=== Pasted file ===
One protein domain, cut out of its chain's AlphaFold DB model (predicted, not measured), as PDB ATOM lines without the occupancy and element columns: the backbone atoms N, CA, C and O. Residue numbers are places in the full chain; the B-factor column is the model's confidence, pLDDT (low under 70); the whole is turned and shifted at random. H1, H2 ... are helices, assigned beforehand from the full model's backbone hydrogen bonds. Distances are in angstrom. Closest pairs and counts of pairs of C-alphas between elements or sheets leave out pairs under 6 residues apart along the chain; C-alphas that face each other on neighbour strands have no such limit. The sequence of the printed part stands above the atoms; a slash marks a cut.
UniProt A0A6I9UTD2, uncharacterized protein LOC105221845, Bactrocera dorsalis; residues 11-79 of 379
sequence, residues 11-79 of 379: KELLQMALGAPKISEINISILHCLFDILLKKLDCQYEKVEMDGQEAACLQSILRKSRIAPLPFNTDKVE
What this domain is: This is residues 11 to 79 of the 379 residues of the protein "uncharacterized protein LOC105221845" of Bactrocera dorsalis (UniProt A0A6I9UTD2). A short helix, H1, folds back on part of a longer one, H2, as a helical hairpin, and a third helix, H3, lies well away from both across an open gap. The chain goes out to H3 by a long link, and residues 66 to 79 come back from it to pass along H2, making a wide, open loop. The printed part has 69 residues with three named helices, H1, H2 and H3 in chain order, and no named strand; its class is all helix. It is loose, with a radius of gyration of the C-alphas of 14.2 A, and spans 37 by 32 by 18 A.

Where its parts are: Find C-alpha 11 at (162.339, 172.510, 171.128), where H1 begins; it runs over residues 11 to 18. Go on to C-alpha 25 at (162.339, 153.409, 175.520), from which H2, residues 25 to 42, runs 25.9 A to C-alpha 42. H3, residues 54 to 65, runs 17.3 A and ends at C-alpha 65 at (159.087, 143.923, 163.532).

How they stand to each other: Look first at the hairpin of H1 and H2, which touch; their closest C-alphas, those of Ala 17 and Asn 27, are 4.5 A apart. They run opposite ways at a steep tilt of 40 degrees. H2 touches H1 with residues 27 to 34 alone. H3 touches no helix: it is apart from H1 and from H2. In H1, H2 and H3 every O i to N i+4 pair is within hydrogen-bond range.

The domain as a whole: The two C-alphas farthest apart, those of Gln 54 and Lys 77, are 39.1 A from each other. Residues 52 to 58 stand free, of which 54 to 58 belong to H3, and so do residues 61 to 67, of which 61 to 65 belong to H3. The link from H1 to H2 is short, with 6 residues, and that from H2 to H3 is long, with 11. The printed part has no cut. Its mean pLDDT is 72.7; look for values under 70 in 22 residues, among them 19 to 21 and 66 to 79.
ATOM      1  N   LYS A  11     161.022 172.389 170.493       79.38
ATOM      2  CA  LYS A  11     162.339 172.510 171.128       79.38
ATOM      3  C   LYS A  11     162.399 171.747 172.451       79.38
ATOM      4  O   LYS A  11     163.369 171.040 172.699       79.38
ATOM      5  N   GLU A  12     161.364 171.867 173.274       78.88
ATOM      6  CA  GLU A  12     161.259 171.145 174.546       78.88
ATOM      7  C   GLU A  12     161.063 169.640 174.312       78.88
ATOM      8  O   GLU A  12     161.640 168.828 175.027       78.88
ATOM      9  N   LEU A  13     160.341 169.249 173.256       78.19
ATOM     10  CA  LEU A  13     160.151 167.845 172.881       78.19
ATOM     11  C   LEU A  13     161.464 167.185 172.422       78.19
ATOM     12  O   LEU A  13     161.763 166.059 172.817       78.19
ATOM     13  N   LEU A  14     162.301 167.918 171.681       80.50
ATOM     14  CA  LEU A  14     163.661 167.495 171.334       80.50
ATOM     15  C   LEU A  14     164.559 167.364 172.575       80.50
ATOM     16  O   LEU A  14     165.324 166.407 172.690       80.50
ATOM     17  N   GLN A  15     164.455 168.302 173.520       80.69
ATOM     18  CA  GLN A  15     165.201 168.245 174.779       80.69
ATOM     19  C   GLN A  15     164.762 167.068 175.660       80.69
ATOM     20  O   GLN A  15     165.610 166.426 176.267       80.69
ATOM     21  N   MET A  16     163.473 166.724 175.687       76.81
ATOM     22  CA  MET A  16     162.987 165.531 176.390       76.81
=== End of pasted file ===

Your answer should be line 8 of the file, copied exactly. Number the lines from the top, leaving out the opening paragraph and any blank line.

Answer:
ATOM      2  CA  LYS A  11     162.339 172.510 171.128       79.38